Not long after we turned 60 my husband learned that he had type 2 diabetes. He was shocked! this was not part of our retirement plan! We wanted to travel the world, have fun, serve as volunteers, and especially: enjoy our grandchildren! He asked me to do the research, tell him what to eat and what to do, and he promised to do it - and he kept that promise - and it worked. From high doses of two meds that didn't fully control his blood sugar to his doctor taking him off all medication (little by little) in less than a year. Now we are serving in the same nation where our daughter - with her husband and ten children- are helping orphans :) This is me with my current two year old grandchild.
What Dennis Did to Beat Type 2 Diabetes
1. Eat lots of vegetables 6 to 7 servings a day (LOTS of variety) & 2-3 fruits *
2. Keep carbs to small servings of whole grains, legumes, yams, corn . . . (max 45 grams per meal)
3. Eat healthy fats: EVO, nuts, avocado, fish, flax seed, sunflower seeds etc.
4. Limit portion size: eat when physically hungry & stop when you begin to feel satisfied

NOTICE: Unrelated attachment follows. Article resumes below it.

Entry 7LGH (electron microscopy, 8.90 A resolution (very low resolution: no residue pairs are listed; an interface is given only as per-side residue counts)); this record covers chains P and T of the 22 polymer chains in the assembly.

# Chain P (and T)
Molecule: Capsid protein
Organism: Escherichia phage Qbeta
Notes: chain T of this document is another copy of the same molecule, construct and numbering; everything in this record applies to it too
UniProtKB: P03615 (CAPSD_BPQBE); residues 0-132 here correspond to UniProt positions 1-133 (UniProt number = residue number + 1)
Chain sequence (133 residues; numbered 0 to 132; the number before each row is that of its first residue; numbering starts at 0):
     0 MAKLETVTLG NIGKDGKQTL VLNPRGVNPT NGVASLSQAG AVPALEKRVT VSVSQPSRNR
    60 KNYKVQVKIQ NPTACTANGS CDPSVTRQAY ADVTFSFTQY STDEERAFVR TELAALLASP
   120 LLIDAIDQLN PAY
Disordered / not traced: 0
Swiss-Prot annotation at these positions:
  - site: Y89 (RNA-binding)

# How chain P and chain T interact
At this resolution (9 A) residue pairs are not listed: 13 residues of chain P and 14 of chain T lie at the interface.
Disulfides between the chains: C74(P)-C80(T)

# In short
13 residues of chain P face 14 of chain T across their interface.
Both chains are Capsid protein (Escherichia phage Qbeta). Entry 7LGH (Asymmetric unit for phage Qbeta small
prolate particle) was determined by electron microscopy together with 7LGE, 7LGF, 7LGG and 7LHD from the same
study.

5. Always accompany carbs with protein, fiber, or healthy oils to slow sugar absorption
6. Walk miles each day (including a walk after meals)
7. 5 minutes or more of muscle building exercise most days - weights, push-ups, etc.
8. Have healthy treats in small amounts: dark chocolate (70%+) with nuts, Activia yogurt with fiber
9. Cook from scratch or carefully read ingredients - looking for added carbs
10. Natural & organic: your liver is a major factor in sugar metabolism so avoid artificial ingredients.
11. Eliminate all deep fried foods and trans fats – eat nothing that lists partially hydrogenated oils in ingredients
12. Love, forgive, smile, laugh, pray, have fun, live to please God, trust Jesus.
All you want – in moderation:
Do not limit: quality protein foods (high omega 3 eggs, poultry, lean meats, seafood, nuts, yogurt, kefir ...)
Do not limit low carb fruits (berries, pomegranate, grapefruit) or veggies.
Do not limit healthy high fat / low carb foods (nuts, seeds, avocados, peanut butter . . .)
· Avoid foods with a high glycemic index: sugar; white flour, potatoes, rice, alcoholic beverages, and foods containing these ingredients. (limit to a small serving once or twice a month)
· Avoid carb-containing foods that you have trouble eating only small amounts of (pasta, pizza, bread, etc.) When you do, be VERY careful about the portion – to keep it under 50 carbs in a meal!